Used as reserve most of season, has now won back old job. Can still hurt you. Best bunter in league, guards plate well, terrific base runner, comes up with big play afield. Holds shortstop record for most World Series (eight), led Series hitters with .381 in '42, batted over .300 three other times.

Billy Martin was great performer in two World Series (1952-53) but may have to miss this one unless Army furlough extended. If available, will certainly play second. Lacks power but pesky right-hand hitter, produces in clutch...ANDY CAREY was regular until Martin returned and moved McDougald over to third. Doesn't pull, power only fair but hits sharply from right side; good stuff down low and away will get him out. Fine defensive infielder. Third year with Yankees but first World Series...EDDIE ROBINSON (bats left), BOB CERV (bats right), two big power hitters who will pinch-hit, may see some action in field. Robinson fair glove man at first; Cerv is slow and has weak arm in outfield...JERRY COLEMAN has failed to gain pre-Korean War form at plate, will help Rizzuto at shortstop if little veteran needs relief...CHARLEY SILVERA backs up Berra and Howard, sees very little action...Bonus Babies FRANK LEJA and TOM CARROLL will get World Series experience from bench.

Probably most solid defensive team in baseball; in a year in which their pitching has been weak and hitting erratic, good fielding has kept them in race, BERRA is good target, handles pitchers well, has strong arm and is very quick behind plate. COLLINS is superlative first baseman, Robinson and Skowron both adequate. McDOUGALD has good hands, covers ground, makes the throw from either second or third. Carey ranks with him as infielder, Martin only slightly behind. RIZZUTO hasn't slowed down enough to be worried, still makes plays most other shortstops in league will never make. Best defensive outfield of NOREN, MANTLE and BAUER ranks with White Sox as No. 1 in baseball with speed, knowledge of hitters, ability to catch the ball and three very strong arms.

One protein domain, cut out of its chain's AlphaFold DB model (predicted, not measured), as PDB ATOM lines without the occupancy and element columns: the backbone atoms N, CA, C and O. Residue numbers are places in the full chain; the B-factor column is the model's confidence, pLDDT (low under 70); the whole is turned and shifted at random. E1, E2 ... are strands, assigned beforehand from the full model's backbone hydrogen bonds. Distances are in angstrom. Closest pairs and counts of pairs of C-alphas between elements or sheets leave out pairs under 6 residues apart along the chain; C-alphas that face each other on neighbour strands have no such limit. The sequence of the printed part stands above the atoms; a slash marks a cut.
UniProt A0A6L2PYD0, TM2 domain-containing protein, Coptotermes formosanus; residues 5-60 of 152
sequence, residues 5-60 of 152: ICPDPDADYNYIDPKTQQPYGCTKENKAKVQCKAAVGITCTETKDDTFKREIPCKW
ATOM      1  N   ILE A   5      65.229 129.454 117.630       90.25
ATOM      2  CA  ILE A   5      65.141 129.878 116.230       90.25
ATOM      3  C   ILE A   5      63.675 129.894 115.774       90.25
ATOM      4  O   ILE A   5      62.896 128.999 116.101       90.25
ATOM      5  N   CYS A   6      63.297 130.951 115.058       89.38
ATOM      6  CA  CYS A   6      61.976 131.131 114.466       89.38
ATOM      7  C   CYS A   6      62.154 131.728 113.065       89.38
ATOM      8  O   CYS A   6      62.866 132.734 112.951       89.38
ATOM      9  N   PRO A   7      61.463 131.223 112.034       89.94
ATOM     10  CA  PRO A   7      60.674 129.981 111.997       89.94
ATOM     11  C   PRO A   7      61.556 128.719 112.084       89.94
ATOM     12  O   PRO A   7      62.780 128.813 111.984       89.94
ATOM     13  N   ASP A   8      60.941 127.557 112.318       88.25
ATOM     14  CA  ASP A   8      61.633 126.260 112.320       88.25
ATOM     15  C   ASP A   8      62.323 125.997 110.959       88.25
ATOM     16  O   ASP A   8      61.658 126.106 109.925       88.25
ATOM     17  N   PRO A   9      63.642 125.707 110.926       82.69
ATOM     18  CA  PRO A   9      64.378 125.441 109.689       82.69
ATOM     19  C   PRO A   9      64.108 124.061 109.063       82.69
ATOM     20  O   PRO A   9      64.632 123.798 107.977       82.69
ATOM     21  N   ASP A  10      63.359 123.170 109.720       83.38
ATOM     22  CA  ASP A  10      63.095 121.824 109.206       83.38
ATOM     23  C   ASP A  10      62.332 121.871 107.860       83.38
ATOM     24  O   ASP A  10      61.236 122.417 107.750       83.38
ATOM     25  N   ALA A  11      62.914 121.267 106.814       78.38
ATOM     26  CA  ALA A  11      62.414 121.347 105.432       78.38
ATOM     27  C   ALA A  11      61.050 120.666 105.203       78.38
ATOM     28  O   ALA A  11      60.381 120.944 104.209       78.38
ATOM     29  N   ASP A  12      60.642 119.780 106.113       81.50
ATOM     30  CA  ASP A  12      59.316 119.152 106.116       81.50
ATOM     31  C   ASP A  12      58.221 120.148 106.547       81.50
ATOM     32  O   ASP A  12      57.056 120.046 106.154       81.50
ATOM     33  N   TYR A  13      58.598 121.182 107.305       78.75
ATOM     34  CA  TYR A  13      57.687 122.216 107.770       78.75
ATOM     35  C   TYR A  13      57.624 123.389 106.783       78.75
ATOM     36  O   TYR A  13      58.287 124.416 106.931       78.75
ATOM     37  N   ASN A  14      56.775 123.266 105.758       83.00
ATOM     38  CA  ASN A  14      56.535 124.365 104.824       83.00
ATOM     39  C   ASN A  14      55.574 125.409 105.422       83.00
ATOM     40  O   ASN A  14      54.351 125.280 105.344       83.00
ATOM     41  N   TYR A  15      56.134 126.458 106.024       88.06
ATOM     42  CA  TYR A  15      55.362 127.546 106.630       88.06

Team has outstanding over-all speed but won't steal like Dodgers or White Sox, prefers to play for big inning. No one, however, will run bases better. RIZZUTO is one of best, gets biggest jump on pitcher of anyone in either league. Bauer, Mantle, McDougald, Noren, Martin and Carey steal occasionally, must be watched, will always take extra base. MANTLE has most speed, hasn't yet learned to get big jump; BAUER is more daring, runs bases viciously. Collins, Berra and rest all hustle but are less dangerous.

Manager Casey Stengel is a salty, tough, wise old baseball man who has never lost World Series, won five straight in 1949-53. May be the game's greatest tactician, basically plays percentage baseball, but frequently gambles with remarkable success. Stays in dugout, directs operations from bench, exhibits less calm than Alston. Former Yankee greats BILL DICKEY, FRANK CROSETTI coach at first and third, while another, JIM TURNER, handles the pitchers.